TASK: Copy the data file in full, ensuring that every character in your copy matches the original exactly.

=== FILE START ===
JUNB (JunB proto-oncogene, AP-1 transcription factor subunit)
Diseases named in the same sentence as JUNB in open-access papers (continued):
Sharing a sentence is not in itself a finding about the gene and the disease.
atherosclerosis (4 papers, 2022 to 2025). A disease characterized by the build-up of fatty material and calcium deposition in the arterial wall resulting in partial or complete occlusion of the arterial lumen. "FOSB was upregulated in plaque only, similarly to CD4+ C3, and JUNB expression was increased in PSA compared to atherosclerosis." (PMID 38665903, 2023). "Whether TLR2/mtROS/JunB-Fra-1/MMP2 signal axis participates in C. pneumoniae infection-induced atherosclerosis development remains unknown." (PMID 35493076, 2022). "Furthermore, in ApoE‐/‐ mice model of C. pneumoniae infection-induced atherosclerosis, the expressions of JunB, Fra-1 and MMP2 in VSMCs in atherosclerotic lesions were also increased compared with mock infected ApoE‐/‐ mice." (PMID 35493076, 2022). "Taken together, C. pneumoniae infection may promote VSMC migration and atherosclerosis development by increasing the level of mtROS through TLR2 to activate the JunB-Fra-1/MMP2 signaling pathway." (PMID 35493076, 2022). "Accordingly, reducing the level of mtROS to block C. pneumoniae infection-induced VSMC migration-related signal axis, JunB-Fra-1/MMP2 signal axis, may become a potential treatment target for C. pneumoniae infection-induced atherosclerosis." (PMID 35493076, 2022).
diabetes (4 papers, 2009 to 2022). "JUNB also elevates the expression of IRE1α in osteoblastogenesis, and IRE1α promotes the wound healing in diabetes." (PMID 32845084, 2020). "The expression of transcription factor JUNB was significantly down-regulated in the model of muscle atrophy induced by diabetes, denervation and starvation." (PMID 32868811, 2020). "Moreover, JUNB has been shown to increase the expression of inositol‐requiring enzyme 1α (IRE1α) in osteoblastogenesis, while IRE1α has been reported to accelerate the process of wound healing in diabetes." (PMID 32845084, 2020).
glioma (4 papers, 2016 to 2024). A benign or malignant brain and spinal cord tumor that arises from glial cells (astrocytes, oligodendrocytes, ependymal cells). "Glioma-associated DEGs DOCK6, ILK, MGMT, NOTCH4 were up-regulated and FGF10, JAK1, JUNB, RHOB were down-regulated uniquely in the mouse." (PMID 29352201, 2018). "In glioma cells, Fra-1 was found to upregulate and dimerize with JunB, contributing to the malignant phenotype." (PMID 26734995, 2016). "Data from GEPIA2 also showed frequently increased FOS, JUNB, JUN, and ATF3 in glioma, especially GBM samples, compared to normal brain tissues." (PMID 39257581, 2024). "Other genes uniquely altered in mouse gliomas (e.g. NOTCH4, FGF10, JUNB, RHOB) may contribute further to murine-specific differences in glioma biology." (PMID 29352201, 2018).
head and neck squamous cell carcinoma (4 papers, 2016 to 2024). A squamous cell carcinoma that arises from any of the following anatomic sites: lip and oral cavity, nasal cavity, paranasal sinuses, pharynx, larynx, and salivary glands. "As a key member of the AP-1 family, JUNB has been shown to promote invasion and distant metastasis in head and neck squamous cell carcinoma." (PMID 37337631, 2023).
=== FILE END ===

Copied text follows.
JUNB (JunB proto-oncogene, AP-1 transcription factor subunit)
Diseases named in the same sentence as JUNB in open-access papers (continued):
Sharing a sentence is not in itself a finding about the gene and the disease.
atherosclerosis (4 papers, 2022 to 2025). A disease characterized by the build-up of fatty material and calcium deposition in the arterial wall resulting in partial or complete occlusion of the arterial lumen. "FOSB was upregulated in plaque only, similarly to CD4+ C3, and JUNB expression was increased in PSA compared to atherosclerosis." (PMID 38665903, 2023). "Whether TLR2/mtROS/JunB-Fra-1/MMP2 signal axis participates in C. pneumoniae infection-induced atherosclerosis development remains unknown." (PMID 35493076, 2022). "Furthermore, in ApoE‐/‐ mice model of C. pneumoniae infection-induced atherosclerosis, the expressions of JunB, Fra-1 and MMP2 in VSMCs in atherosclerotic lesions were also increased compared with mock infected ApoE‐/‐ mice." (PMID 35493076, 2022). "Taken together, C. pneumoniae infection may promote VSMC migration and atherosclerosis development by increasing the level of mtROS through TLR2 to activate the JunB-Fra-1/MMP2 signaling pathway." (PMID 35493076, 2022). "Accordingly, reducing the level of mtROS to block C. pneumoniae infection-induced VSMC migration-related signal axis, JunB-Fra-1/MMP2 signal axis, may become a potential treatment target for C. pneumoniae infection-induced atherosclerosis." (PMID 35493076, 2022).
diabetes (4 papers, 2009 to 2022). "JUNB also elevates the expression of IRE1α in osteoblastogenesis, and IRE1α promotes the wound healing in diabetes." (PMID 32845084, 2020). "The expression of transcription factor JUNB was significantly down-regulated in the model of muscle atrophy induced by diabetes, denervation and starvation." (PMID 32868811, 2020). "Moreover, JUNB has been shown to increase the expression of inositol‐requiring enzyme 1α (IRE1α) in osteoblastogenesis, while IRE1α has been reported to accelerate the process of wound healing in diabetes." (PMID 32845084, 2020).
glioma (4 papers, 2016 to 2024). A benign or malignant brain and spinal cord tumor that arises from glial cells (astrocytes, oligodendrocytes, ependymal cells). "Glioma-associated DEGs DOCK6, ILK, MGMT, NOTCH4 were up-regulated and FGF10, JAK1, JUNB, RHOB were down-regulated uniquely in the mouse." (PMID 29352201, 2018). "In glioma cells, Fra-1 was found to upregulate and dimerize with JunB, contributing to the malignant phenotype." (PMID 26734995, 2016). "Data from GEPIA2 also showed frequently increased FOS, JUNB, JUN, and ATF3 in glioma, especially GBM samples, compared to normal brain tissues." (PMID 39257581, 2024). "Other genes uniquely altered in mouse gliomas (e.g. NOTCH4, FGF10, JUNB, RHOB) may contribute further to murine-specific differences in glioma biology." (PMID 29352201, 2018).
head and neck squamous cell carcinoma (4 papers, 2016 to 2024). A squamous cell carcinoma that arises from any of the following anatomic sites: lip and oral cavity, nasal cavity, paranasal sinuses, pharynx, larynx, and salivary glands. "As a key member of the AP-1 family, JUNB has been shown to promote invasion and distant metastasis in head and neck squamous cell carcinoma." (PMID 37337631, 2023).